Issue Date: March 28, 2005
Panel urges postdoc reforms
Concerned that young biomedical researchers are spending too much time working as postdocs, a National Research Council report recommends that NIH foster greater independence of these scientists by giving them more training and resources. The report, prepared by an NRC committee chaired by Thomas R. Cech, president of the Howard Hughes Medical Institute, states that NIH should provide postdocs and early-career investigators with more funding for their own studies and limit the maximum time that they can spend in training under senior NIH-funded scientists to a total of five years. One specific recommendation is that NIH move more funds from its principal investigator R01 grants to training grants and individual awards. This shift would increase the number of awards available to postdocs, enhance oversight of training, facilitate collaborative research, and encourage researchers to play bigger roles in the design and direction of their work, the report states. "Science would benefit from a system that actively encourages new investigators to try out novel ideas and approaches," Cech says. "Now is the time for action." The complete report, "Bridges to Independence: Fostering the Independence of New Investigators in Biomedical Research," will be available soon from the National Academies Press.
Unapproved modified corn wrongly sold
Federal regulatory agencies are trying to figure out how the biotech company Syngenta inadvertently sold an unapproved strain of genetically modified corn seed in the U.S. for four years. The seeds, designated Bt 10, which are modified by the addition of genes from the soil bacterium Bacillus thuringiensis, were planted on 37,000 acres from 2001 until last December. The Bt10 proteins produced in the Bt10 plant are identical to those produced by the fully approved Bt11 varieties. According to an EPA statement, Bt10 meets the agency's "current, health-based regulatory safety standards, and the existing food-safety clearance for Bt11 applies to Bt10." Even though there are no safety concerns, the regulatory agencies are nevertheless investigating to what extent Syngenta may have violated laws and regulations by selling the unapproved variety. According to Syngenta, the situation arose because unused research stocks of Bt10 were mixed in with Bt11 seeds. The company revealed the mistake to FDA, EPA, and USDA in December. It could face up to $500,000 in fines, says USDA spokesman Jim D. Rogers.
FDA issues guidelines for personalized medicines
FDA has issued guidelines to speed the advent of more-effective, personalized medicines--pharmaceuticals tailored to individuals based on their genetic makeup. The final guidance, "Pharmacogenomic Data Submissions," tells drug companies how to submit information describing how genetic profiles affect drug response. It outlines what data will be needed during the marketing application review process and the data that will be used during regulatory decision-making. "FDA's efforts will bring us one step closer to personalizing medical treatment," says Janet Woodcock, the agency's acting deputy commissioner for operations. Instead of the standard hit-or-miss approach to treating patients, where it can take multiple attempts to find the right drug and the right dose, doctors will eventually be able to analyze a patient's genetic profile and prescribe the best therapy from the start, FDA says.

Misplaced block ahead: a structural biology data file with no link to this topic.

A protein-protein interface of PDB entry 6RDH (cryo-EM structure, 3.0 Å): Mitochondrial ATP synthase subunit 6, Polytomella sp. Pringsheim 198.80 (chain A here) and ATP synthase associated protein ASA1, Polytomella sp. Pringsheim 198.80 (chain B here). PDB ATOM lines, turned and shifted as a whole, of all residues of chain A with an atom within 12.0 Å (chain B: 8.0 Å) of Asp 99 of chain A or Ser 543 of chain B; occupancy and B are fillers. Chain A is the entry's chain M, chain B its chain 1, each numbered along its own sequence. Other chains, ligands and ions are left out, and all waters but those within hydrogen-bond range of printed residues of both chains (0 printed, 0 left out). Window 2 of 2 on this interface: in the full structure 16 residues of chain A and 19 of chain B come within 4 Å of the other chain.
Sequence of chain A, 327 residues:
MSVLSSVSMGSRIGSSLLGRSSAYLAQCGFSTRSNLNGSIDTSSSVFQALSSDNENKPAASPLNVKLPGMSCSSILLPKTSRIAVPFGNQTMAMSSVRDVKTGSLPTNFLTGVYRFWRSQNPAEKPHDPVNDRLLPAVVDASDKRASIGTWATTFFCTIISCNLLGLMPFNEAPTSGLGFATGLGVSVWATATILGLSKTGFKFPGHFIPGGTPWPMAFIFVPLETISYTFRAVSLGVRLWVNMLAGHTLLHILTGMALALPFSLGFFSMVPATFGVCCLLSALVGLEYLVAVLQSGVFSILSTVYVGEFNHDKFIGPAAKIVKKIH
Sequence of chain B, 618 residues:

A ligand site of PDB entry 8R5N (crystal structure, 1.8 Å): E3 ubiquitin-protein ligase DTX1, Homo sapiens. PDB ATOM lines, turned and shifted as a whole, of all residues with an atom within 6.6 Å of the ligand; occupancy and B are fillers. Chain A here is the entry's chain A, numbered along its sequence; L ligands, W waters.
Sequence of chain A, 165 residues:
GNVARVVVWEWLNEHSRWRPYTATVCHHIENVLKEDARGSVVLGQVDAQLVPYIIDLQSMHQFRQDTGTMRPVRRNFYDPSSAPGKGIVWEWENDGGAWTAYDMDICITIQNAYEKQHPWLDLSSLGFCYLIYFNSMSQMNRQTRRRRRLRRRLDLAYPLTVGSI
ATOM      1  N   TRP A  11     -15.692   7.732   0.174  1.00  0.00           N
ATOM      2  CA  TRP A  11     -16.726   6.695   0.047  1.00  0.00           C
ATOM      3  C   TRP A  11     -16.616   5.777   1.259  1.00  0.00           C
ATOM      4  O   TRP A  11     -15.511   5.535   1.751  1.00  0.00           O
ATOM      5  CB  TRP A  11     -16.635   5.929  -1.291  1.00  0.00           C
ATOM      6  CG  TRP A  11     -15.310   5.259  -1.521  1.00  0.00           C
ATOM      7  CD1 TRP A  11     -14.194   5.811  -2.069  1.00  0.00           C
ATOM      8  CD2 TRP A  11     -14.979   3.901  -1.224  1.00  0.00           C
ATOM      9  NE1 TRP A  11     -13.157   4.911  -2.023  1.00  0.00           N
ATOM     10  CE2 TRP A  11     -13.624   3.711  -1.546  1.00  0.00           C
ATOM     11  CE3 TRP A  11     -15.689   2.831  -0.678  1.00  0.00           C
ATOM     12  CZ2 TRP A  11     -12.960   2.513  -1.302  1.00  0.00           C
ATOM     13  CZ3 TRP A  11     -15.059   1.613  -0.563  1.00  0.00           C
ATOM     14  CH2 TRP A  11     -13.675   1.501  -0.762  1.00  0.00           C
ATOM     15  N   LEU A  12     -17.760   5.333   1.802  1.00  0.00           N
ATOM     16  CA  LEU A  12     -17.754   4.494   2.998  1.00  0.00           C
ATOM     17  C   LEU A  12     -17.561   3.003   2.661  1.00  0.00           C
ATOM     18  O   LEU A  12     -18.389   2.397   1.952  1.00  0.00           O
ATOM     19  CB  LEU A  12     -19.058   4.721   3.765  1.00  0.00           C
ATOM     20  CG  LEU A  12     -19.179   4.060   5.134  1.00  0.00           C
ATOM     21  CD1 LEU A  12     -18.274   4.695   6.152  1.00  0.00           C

U.S. settles major air pollution case
EPA and the Department of Justice have reached a settlement with Ohio Edison Co., a subsidiary of FirstEnergy Corp., to reduce air pollution at the W. H. Sammis coal-fired power plant in Stratton, Ohio. Over the next seven years, the company has agreed to reduce emissions of nitrogen oxides and sulfur dioxide at Sammis and other power plants by more than 212,000 tons per year. Pollution controls and other measures required by the consent decree will cost approximately $1.1 billion. EPA describes the Sammis plant as one of the largest sources of air pollution in the nation. The settlement is expected to reduce hazardous air emissions from the plant by more than 90%. In addition to installing pollution control equipment, Ohio Edison will spend $25 million on mitigation projects to compensate for past pollution damage and fund $14.4 million for various renewable energy projects. It will also pay an $8.5 million civil fine. The states of New York, New Jersey, and Connecticut, which were coplaintiffs in the lawsuit, will receive a total of $10 million for environmentally beneficial projects to be determined later. This is the ninth settlement that the government has made with power companies for violations of the new source review provisions of the Clean Air Act.
GOVERNMENT & POLICY ROUNDUP
The Army's fourth and final incinerator facility for destroying chemical weapons, at Pine Bluff, Ark., is to begin operating on March 28. Of the eight destruction facilities in the Army's disposal program, the neutralization plants in Newport, Ind.; Pueblo, Colo.; and Richmond, Ky., still have not opened.
Bruce Alberts, president of the National Academy of Sciences, has written an open letter to all academy members asking that they speak out against efforts to diminish the teaching of evolution in schools. He calls this issue "a growing threat to the teaching of science" and encourages scientists to face up to the challenge when it arises.
Robert Rosner, chief scientist at Argonne National Laboratory, will be the lab's new director. The 57-year-old Rosner, an astrophysicist, has been at the University of Chicago-operated lab since 1987.
The Patent & Trademark Office has listed the top 10 universities receiving patents in 2004. The University of California leads with 424 patents, followed by California Institute of Technology with 135 and Massachusetts Institute of Technology at 132.
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